The ISO also administers the Lorna Sundberg International
Center, found online at www.virginia.edu/iso/ic/.
The center provides a comfortable and dynamic forum for
exploring the world’s cultures through speakers’
series, language programs, library services, field trips
who joined the faculty in 1994 and holds the Edward R. Stettinius
Professorship of Politics, says he is pleased with the upward
spike in study-abroad enrollment and is optimistic that the University
will see half of all its students involved in some form of foreign
study abroad within a decade.
To facilitate this booming interest in study abroad, Quandt has
transformed the International Studies Office from a little-known
destination in Minor Hall to a humming headquarters with a staff
of 14. “You wouldn’t recognize us,” said ISO
director Rebecca Brown of the changes since her arrival two and
a half years ago.
T. Casteen III credits the vice provost for enacting changes that
both expanded and simplified the process for students and faculty
alike. Quandt “has led in resolving ancient bureaucratic
regulations that formerly penalized students for studying abroad,”
Casteen said. “He has engaged faculty members in new ways.
And through it all, he has been wise, cordial to one and all,
and totally committed to educating students to live and lead in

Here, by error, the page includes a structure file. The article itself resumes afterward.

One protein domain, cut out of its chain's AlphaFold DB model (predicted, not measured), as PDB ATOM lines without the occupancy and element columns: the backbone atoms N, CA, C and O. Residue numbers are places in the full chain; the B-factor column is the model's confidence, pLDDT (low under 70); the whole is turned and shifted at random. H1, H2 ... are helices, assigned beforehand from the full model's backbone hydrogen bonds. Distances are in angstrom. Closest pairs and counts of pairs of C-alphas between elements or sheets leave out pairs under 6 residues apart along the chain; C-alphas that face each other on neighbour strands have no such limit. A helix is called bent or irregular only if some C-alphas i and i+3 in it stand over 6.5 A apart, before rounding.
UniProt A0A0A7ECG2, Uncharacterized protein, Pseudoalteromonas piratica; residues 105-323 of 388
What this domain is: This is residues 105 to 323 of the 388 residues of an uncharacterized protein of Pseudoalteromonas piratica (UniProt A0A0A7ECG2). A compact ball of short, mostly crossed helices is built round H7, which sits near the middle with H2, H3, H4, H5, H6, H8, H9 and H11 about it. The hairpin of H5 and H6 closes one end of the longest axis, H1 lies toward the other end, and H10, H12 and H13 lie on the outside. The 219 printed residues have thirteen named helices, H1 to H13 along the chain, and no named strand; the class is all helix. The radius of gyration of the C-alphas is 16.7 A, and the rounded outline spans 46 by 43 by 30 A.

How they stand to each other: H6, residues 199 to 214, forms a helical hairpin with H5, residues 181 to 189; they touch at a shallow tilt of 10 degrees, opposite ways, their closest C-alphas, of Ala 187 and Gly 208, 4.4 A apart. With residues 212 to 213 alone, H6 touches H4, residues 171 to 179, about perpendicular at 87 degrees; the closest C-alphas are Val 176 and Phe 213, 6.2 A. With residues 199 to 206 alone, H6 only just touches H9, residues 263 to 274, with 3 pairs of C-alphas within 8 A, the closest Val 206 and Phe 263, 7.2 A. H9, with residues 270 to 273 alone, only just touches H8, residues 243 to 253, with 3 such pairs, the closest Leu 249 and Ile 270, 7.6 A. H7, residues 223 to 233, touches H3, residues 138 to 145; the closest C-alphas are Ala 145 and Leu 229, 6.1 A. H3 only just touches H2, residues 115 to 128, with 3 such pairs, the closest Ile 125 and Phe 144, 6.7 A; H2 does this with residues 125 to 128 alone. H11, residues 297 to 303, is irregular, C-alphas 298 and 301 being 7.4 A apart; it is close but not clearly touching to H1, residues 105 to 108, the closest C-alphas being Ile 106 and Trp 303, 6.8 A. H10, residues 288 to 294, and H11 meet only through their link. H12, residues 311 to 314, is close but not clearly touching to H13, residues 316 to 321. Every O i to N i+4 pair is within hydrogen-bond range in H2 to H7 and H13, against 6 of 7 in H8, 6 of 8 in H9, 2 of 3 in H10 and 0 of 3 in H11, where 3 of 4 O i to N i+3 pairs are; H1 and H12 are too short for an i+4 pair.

the world to which they will go after graduation.”
increase in overseas study is just one of a number of successes
overseen by Quandt. With a modest annual budget of about $175,000,
he has also supported projects from virtually every school —
each representing visions of varying scope and expense.
Prior to the creation of his position, Quandt said, there was
no obvious University official to solicit when a student or professor
wanted to move forward with an international project. “I
have a tendency to say ‘yes’ if people have good ideas,”
he said. “So instead of seeing [my position] as a roadblock,
they saw that all of a sudden they could get a quicker and more
responsive answer than perhaps they were used to.”
Dr. Richard L. Guerrant, professor of international medicine,
was among the first faculty members to visit the new vice provost
for international affairs at his Booker House office and talk
to him about his vision for a center that would address issues
related to health around the world. Quandt recognized the value
of a multidisciplinary program for international research of this
sort and moved quickly to build on Guerrant’s proposal to
create a Center for Global Health at U.Va.
“I had, since the first of Casteen’s commissions,
been tenaciously looking forward to seeing the University address
global health issues,” said Guerrant. “Quandt has
helped put us on the University’s agenda.”
Since its creation two years ago, the Center for Global Health
has been bringing together scholars and students from across the
University to study and address issues of poverty and public health
in developing nations. It has granted more than two dozen scholarships